Pros and Cons of Permanent Retainers

Dr. Eric Paul Gibbs Orthodontist New York, NY

I feel very fortunate to be continuing in the footsteps of my father in the dental field. I have found a profession that is most rewarding and allows me to be involved in the lives of so many people and families. I am a people person who loves to talk and share stories of family and friends, and I love to hear about the... more

Permanent retainers are made of a metal wire that is attached to your teeth. This wire is either smooth or solid, sometimes having a braided texture. It is fastened to your teeth and is fitted to your bite to prevent them from shifting or becoming crooked.

Orthodontists frequently recommend permanent retainers after braces to prevent your teeth from returning to their original position.

Your orthodontist may also recommend one if you are having problems complying with their detachable retainer recommendations. However, a specific amount of tooth surface area is required for the bonding material to secure the retainer in place.

For the best long-term results, orthodontists frequently combine detachable and permanent retainers. 

Let's look at how permanent retainers function, how they compare to other types of retainers, and how to clean and maintain them to keep your best smile.

About permanent retainers

Permanent retainers are also known as bonded retainers, lingual wire, or fixed retainers. They are more commonly used on the teeth of the lower jaw.

Since it is attached or bonded to the back surface of your teeth, the retainer is known as a lingual wire. Lower teeth, such as the cuspids (canine teeth), are simpler to secure the bonding material for good long-term use.

If your permanent retainer irritates your gums or teeth or if it causes excessive plaque or tartar buildup on the teeth around it, your dentist or orthodontist may remove it.

A permanent or bonded retainer can range in price from $150 to $500 to install or replace if lost or broken. The initial placement fee may be included in the total cost of your braces.

Permanent vs. removable retainers

Advantages of permanent retainers:

  • Since you don't have to put it on and take it off, it's easier to maintain your teeth in place when your braces come off.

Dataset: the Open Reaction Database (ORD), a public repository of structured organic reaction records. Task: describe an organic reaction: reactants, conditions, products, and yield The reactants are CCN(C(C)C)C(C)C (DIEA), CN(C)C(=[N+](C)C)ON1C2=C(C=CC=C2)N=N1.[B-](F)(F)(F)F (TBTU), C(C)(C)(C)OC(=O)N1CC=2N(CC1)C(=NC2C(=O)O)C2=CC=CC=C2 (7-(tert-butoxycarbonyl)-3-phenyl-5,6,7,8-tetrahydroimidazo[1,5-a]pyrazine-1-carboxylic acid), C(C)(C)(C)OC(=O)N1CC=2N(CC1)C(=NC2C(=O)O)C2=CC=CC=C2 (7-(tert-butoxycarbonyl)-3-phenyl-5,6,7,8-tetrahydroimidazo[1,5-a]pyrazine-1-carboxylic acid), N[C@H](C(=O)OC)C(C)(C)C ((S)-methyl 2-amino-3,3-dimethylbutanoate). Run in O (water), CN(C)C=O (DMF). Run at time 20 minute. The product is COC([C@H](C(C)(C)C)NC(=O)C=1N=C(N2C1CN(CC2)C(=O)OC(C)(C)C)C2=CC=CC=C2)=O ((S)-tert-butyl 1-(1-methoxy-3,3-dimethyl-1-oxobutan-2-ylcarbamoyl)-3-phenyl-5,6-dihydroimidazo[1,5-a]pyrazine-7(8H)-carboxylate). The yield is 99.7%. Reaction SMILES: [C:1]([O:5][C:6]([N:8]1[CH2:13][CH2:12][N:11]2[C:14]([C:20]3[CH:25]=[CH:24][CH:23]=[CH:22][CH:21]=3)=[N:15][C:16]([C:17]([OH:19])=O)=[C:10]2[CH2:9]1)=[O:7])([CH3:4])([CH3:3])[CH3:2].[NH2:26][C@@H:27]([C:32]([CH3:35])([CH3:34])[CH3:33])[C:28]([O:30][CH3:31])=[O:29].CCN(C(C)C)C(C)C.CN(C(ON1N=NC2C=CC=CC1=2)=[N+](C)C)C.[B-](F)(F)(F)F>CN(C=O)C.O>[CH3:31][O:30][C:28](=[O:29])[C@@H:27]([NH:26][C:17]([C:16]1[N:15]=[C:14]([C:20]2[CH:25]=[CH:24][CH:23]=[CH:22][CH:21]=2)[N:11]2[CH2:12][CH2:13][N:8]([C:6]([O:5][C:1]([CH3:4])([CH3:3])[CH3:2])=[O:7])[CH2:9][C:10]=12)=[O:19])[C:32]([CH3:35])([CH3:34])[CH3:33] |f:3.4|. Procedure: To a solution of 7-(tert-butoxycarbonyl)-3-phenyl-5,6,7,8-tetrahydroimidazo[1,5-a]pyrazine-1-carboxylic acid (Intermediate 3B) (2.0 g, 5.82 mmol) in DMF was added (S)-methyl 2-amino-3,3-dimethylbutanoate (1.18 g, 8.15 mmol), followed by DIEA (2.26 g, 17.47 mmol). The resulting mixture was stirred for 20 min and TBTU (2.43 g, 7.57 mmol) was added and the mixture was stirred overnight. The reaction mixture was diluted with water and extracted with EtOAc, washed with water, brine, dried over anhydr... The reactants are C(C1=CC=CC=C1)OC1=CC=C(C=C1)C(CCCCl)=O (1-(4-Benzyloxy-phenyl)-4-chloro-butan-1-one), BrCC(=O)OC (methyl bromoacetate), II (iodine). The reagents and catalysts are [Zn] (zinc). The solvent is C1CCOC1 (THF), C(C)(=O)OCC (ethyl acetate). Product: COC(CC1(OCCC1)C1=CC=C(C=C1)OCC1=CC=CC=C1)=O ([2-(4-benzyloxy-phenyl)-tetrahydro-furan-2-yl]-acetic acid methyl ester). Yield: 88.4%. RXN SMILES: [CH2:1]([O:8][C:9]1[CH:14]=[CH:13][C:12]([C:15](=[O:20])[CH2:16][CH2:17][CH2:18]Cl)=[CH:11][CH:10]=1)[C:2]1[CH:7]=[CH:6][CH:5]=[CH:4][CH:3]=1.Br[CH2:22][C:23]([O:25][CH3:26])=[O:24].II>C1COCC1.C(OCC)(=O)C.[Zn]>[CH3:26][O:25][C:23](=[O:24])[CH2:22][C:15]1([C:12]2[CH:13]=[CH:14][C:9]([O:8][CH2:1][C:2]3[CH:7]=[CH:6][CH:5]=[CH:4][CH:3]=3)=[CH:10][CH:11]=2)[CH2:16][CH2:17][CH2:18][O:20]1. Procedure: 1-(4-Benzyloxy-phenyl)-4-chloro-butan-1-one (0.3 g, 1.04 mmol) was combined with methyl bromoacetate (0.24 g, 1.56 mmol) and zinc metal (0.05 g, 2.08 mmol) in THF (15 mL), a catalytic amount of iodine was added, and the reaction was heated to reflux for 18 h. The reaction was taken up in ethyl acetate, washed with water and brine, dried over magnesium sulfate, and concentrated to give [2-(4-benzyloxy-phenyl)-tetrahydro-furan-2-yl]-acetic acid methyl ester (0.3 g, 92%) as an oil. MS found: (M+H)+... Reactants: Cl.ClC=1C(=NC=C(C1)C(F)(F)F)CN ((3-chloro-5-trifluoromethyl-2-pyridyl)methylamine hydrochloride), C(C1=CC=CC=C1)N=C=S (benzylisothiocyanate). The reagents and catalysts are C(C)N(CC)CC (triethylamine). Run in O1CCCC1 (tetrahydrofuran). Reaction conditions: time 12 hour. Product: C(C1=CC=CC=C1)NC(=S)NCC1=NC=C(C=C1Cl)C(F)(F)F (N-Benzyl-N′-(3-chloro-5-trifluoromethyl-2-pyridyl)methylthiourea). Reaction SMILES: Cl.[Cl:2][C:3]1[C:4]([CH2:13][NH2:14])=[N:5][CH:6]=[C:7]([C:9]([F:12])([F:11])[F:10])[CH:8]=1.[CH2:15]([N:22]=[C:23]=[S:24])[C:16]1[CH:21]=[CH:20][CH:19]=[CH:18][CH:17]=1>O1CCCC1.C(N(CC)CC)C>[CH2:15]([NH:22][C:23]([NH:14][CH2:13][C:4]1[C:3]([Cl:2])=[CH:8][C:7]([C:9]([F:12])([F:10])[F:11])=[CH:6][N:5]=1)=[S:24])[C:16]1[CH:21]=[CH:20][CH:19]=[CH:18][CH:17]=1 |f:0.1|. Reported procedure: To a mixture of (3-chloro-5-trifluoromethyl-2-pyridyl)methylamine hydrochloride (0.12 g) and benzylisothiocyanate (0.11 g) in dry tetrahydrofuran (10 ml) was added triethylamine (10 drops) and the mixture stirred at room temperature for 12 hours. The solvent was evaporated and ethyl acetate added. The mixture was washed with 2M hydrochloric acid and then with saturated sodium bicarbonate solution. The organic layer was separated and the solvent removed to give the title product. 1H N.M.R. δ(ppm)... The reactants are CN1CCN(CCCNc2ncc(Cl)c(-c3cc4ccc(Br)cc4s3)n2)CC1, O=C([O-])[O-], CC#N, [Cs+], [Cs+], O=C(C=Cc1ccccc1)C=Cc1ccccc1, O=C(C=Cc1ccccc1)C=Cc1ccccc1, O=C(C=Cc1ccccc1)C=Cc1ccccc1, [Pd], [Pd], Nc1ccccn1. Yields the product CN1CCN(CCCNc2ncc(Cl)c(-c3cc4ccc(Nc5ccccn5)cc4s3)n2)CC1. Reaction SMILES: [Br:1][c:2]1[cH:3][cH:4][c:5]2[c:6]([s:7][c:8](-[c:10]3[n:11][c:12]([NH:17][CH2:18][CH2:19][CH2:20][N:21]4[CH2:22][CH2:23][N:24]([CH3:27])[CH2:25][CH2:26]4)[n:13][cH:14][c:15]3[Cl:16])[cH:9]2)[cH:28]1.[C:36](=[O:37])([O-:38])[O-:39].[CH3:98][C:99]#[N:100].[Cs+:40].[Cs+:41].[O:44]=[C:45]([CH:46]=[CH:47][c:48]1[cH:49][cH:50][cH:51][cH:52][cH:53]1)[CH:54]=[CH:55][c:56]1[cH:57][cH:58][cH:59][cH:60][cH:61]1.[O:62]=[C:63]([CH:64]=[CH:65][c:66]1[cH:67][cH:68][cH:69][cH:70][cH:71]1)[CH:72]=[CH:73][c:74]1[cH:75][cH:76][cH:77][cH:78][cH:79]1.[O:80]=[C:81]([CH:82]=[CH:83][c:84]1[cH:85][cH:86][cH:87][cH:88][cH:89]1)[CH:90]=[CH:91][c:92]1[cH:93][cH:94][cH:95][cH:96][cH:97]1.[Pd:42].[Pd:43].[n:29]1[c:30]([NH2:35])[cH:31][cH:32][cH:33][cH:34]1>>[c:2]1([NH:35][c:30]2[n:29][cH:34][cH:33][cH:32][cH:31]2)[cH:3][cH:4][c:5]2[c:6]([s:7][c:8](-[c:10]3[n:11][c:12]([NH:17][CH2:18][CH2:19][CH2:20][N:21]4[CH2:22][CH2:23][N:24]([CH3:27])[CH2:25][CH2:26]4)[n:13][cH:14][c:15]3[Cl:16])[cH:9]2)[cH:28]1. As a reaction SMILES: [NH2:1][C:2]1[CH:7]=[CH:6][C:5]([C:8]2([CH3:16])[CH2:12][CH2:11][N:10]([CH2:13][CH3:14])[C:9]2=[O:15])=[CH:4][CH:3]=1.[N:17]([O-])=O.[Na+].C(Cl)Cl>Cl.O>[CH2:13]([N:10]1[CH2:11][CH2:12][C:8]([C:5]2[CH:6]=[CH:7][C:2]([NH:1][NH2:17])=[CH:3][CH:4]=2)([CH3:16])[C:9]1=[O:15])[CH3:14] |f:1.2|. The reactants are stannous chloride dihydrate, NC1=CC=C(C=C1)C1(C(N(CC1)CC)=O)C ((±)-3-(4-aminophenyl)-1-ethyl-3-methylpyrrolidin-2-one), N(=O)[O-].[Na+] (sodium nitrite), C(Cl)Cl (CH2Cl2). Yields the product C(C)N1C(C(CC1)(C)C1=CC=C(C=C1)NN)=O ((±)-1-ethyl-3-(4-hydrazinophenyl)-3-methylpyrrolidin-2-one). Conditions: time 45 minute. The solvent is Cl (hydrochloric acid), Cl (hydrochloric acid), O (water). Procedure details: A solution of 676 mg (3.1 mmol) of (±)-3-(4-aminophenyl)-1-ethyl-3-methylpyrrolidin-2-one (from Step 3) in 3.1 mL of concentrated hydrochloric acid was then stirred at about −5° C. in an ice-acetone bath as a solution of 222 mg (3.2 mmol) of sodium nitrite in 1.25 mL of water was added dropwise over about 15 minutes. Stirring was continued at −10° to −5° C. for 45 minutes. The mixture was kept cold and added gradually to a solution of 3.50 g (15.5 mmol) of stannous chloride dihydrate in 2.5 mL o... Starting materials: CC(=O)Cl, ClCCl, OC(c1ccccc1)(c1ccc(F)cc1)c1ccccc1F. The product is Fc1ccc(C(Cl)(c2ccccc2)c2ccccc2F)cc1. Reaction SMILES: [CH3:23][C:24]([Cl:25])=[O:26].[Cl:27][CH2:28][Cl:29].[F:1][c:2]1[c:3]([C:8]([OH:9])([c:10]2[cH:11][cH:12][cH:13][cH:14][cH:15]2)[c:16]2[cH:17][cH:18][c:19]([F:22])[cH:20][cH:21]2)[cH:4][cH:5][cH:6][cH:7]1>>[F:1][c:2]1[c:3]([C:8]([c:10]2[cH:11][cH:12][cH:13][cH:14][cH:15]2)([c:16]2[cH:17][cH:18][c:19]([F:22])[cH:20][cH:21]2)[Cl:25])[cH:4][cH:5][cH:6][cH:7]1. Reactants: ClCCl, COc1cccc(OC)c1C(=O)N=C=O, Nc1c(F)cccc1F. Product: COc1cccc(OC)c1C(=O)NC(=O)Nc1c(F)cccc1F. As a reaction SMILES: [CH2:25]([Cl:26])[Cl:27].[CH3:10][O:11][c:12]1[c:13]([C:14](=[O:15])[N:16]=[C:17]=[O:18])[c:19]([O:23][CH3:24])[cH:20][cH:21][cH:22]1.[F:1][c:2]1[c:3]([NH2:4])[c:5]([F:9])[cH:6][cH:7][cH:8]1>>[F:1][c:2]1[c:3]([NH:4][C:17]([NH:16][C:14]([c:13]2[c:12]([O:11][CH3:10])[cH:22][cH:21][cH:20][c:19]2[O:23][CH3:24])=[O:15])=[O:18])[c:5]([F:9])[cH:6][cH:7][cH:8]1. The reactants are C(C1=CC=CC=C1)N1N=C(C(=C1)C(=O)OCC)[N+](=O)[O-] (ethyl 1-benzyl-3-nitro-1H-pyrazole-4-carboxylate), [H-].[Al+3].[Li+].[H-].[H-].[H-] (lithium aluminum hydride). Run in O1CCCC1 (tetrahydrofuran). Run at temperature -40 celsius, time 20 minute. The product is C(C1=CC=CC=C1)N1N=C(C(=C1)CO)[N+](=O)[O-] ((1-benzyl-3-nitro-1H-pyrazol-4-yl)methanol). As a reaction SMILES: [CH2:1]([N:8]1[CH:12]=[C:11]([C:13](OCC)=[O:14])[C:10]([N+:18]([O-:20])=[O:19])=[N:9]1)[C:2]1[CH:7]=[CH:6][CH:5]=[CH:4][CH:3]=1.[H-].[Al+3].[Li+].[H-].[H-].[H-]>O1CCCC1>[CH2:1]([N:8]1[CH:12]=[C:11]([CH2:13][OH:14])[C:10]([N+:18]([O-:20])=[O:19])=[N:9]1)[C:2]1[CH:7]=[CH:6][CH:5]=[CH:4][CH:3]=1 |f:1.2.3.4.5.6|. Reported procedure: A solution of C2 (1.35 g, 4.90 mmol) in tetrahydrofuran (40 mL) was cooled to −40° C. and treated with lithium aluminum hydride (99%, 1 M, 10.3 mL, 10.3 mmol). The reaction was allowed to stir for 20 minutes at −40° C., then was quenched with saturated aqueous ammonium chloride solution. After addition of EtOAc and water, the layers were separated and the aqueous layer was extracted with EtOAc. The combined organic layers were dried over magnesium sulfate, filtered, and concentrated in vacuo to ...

•  It's bonded behind your teeth, so no one else knows it's there but you.
  • It has little to no influence on your ability to communicate, so you don't have to be embarrassed about wearing it in public.
  • It's impossible to lose because it's firmly fastened with dental glue.
  • It is tough to harm from the typical daily use of your mouth.
  • Since the retainer is always in place, it maintains your teeth and helps keep them straight.

Advantages of removable retainers:

  • You can remove them whenever you want, such as eating or brushing your teeth.
  • It only takes 30 seconds to one minute to obtain an impression (mold) of your mouth to create a detachable retainer that will endure for years.
  • You may easily clean them by soaking them in one of the many cleaning solutions on the market. This is strongly advised because bacteria can quickly accumulate on plastic detachable retainers.
  • Flossing is easy because you can remove the retainer.
  • Because lower teeth can bite on an upper fixed retainer, removable retainers may be preferable for upper teeth. This can make the retainer less secure or cause it to break.

If you believe it will be difficult to use a retainer for comfort or cosmetic reasons, a permanent retainer is a perfect option for a retainer that must be worn or removed all the time. However, each retainer type has advantages and disadvantages.

Cons of permanent retainers

Here are some things to think about and potential negatives of permanent retainers:

  • The technique for attaching a permanent retainer can be time-consuming and unpleasant. A retainer can often take up to an hour to adhere to your teeth. For a removable retainer, all you need to do is take a short imprint that an orthodontist may use to create one that fits your mouth.
  • Brushing and flossing around a permanent retainer is more complicated. If you do not properly clean around your permanent retainer, your risk of cavities and gum disease increases.
  • It can be uncomfortable to have a metal object in your mouth constantly. Your tongue may come into contact with the wire. If the bond or wire snaps, your tongue may get irritated or scraped.
  • Consuming certain foods may alter their effectiveness. Biting into tough items, such as an entire apple or a rough steak, can cause the wire to flex out of shape. Foods containing artificial sugars or comparable additives, such as soda, might wear away at the bonding substance, potentially weakening the retainer's attachment to the teeth.
  • The wire could break or debond, necessitating repair or replacement. To have a new one created, you may have to pay a replacement charge.

Cleaning your permanent retainer and teeth

Clean your retainer every day to keep it in good condition and to preserve the teeth around it. Brush regularly, getting your bristles in and out of all the crevices between the teeth so that no area is overlooked, particularly locations near the bonded material or behind the wire itself.

In conclusion

Permanent retainers are a more practical option than removable plastic retainers, but they are not for everyone.

Discuss your dental objectives and needs with a dentist or orthodontist (you can obtain numerous opinions) to determine what's best for you.